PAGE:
Are you interested in understanding why every successful team has a set of consciously created or gradually developed team norms that support the interaction of the team members? Do you need sample team norms or group relationship guidelines to provide a model for your own organization's teams?
What Makes a Team Effective and Successful?
Every team you form has two components that team members must pay attention to if the team is going to succeed. The team must pay attention to the content mission (or goals or outcomes) expected from the team. This is the content that the organization has asked the team to create or the mission that is the reason for the team existing in the first place.
What Is Team Process and How Do You Manage It?
Team members must get along, respect each other, and practice effective interpersonal relationship building. Team process includes:
- How the team members interact with and communicate with each other,
- How the team members communicate with employees who are not on the team, and
- How team members will be responsible and accountable for moving the project forward and accomplishing the goals.
Long cited statistics demonstrate clearly where the majority of teams experience their most significant problems. They attribute 80% of the problems they experience to the process side of this equation. Teams experience 20% of their problems on the content or mission part of the equation.
This explains why the development of team norms for the process side of the equation is so important. Norms will naturally become established as people work together on the project. Why not create norms that support the accomplishment of the team's goals—sooner and with conscious consideration?
This is similar to why you might also want to consciously create your organization's culture to ensure an environment that is supportive of team success.
See the Sample Team Norms
These team norms or group ground rules are established with all members of the team participating equally. The manager of the team or the team's company sponsor or champion is included in the discussion and must agree to practice the relationship guidelines developed.
Here are sample process norms or group guidelines that a team might use to effectively conduct its business. You may use these sample team norms as a starting point, but each team needs to go through the process of generating and committing to its own team norms—so don't plan to use them verbatim.
This is the only way in which the team will own the norms and agree to abide by the team norms. This is also how teams establish a tradition of policing each other—kindly and respectfully—when a team member fails to honor the team's group norms.
Sample Team Norms or Guidelines
These are sample team norms or group relationship guidelines that real life, working teams have selected for their own use. Perhaps they will assist you to create your own team norms.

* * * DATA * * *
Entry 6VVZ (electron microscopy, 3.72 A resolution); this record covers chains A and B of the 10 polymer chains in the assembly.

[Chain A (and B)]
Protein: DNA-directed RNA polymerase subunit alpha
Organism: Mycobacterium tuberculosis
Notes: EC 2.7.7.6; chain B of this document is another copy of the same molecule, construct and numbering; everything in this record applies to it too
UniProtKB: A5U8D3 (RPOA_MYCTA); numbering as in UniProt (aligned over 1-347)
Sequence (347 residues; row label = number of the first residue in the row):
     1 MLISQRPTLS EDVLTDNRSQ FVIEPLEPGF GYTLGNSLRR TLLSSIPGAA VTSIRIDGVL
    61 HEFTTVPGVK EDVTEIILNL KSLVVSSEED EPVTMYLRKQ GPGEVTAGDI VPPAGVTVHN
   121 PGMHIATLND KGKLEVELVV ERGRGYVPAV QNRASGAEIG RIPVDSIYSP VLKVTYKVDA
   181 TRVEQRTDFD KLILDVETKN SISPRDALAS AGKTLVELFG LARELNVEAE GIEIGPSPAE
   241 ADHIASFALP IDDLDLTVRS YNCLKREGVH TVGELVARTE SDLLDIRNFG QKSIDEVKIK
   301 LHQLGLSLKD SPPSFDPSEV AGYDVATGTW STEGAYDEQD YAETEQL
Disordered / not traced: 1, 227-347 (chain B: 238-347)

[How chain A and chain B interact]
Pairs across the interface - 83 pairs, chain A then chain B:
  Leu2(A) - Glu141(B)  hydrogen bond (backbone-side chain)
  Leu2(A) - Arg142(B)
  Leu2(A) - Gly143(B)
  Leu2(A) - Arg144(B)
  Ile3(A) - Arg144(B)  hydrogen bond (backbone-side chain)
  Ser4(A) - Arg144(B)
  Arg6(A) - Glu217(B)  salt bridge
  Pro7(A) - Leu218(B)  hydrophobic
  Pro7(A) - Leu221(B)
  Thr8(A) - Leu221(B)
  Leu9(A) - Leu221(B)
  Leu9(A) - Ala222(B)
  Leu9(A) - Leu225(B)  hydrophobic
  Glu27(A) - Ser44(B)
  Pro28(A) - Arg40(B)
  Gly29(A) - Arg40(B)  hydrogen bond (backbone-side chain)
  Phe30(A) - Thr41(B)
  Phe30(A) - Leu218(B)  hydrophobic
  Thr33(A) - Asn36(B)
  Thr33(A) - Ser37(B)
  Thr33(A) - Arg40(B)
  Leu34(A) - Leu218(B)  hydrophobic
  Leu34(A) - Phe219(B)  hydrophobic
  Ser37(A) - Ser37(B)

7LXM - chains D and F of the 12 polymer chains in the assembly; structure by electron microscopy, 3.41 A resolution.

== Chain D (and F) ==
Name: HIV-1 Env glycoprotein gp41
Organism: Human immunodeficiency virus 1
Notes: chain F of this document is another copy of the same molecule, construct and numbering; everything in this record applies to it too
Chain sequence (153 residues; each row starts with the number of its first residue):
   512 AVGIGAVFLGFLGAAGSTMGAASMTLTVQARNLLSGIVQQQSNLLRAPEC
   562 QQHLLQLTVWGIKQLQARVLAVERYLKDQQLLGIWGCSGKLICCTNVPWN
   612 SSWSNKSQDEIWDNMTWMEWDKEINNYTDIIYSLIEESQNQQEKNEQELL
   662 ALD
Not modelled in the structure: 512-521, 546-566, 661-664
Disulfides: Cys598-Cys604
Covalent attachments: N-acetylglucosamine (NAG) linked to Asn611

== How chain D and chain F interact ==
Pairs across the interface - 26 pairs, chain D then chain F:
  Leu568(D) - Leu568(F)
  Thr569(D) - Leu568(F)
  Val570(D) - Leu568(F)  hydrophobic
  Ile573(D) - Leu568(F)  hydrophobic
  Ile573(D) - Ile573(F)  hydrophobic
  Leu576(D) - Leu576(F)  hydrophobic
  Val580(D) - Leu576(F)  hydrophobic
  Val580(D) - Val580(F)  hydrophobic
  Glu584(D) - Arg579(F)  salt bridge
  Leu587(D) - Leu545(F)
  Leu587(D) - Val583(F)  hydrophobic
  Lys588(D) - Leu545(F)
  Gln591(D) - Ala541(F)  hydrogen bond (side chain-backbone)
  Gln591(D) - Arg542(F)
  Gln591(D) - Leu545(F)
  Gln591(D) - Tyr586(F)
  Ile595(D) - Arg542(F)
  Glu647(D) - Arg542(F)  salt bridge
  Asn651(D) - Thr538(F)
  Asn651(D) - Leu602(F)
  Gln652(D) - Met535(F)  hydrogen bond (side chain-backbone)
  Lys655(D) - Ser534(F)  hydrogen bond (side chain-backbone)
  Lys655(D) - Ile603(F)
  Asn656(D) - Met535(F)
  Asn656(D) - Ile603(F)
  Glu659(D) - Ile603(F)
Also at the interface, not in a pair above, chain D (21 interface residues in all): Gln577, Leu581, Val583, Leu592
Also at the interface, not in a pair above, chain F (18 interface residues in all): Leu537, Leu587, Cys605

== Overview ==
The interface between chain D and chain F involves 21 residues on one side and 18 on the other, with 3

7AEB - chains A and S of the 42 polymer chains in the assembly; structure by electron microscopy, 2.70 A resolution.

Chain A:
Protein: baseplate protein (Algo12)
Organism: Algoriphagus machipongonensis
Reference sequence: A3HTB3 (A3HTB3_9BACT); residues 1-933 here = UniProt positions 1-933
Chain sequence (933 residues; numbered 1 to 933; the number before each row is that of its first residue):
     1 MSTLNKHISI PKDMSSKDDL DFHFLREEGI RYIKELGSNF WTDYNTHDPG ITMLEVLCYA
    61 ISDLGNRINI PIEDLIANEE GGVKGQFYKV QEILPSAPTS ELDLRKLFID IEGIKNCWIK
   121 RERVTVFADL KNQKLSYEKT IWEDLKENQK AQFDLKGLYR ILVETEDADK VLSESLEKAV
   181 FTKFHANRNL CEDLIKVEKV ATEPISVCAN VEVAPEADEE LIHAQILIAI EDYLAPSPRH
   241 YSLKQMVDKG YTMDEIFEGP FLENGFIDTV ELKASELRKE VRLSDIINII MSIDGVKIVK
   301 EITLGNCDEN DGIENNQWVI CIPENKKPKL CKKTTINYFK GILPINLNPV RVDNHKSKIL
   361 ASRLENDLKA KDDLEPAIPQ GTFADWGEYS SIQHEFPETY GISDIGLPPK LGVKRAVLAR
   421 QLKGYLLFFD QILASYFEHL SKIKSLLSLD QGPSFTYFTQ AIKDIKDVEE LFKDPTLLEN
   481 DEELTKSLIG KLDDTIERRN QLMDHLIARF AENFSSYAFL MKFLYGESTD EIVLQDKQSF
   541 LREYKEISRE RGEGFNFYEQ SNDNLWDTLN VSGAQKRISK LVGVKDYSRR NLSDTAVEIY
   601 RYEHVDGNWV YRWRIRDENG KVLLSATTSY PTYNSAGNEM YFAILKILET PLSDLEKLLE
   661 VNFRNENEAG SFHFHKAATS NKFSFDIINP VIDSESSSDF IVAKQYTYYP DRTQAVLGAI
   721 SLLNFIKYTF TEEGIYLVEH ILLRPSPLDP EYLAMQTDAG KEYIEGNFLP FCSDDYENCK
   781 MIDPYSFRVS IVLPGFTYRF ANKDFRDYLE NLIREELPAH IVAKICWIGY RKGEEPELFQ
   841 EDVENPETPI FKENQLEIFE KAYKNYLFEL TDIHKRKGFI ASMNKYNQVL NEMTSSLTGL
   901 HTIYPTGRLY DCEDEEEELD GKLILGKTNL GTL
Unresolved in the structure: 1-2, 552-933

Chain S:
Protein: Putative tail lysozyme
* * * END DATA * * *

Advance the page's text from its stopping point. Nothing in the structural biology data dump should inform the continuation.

- Treat each other with dignity and respect.
- Transparency: avoid hidden agendas.
- Be genuine with each other about ideas, challenges, and feelings.
- Trust each other. Have confidence that the issues discussed will be kept in confidence.
- Managers will open up a space in which people have information and are comfortable asking for what they need.
- Team members will practice a consistent commitment to sharing all the information they have. Share the complete information that you have upfront.
- Listen first to understand, and don’t be dismissive of the input received when you listen.
- Practice being open-minded.
- Don’t be defensive with your colleagues.
- Rather than searching for the guilty, give your colleagues the benefit of the doubt; have a clean slate process.
- Support each other—don't throw each other under the bus.
- Avoid territoriality; think instead of the overall good for the company, your employees, and your customers.
- The discussion of issues, ideas and direction will not become a personal attack or return to haunt you in the future.
- Managers are open, communicative, and authentic with each other and their teams.
- It's okay to not know the right answer and to admit it. The team can find the answer.
- Problems are presented in a way that promotes mutual discussion and resolution.
- It is safe to be wrong as a manager. Thoughtful decision-making is expected. Honesty is cherished.
- You must own the whole implementation of the product, not just your little piece; recognize that you are part of something larger than yourself. Be responsible to own the whole picture.
- Practice and experience humility—each of the team members may not have all the answers.
- If you commit to doing something—do it. Be accountable and responsible for the team and to the team.
- It is okay to be the messenger with bad news. You can expect a problem-solving approach, not recrimination.
- Promise to come prepared for your meetings and projects so that you demonstrate value and respect for the time and convenience of others.
- Strive to continuously improve and achieve the team's strategic goals. Don't let ineffective relationships and interactions sabotage the team's work.
In summary, teams need to expend the effort to practice all of these norms and to care enough about the team and its work to confront each other, with care, compassion, and purpose, when a team member fails to practice these norms.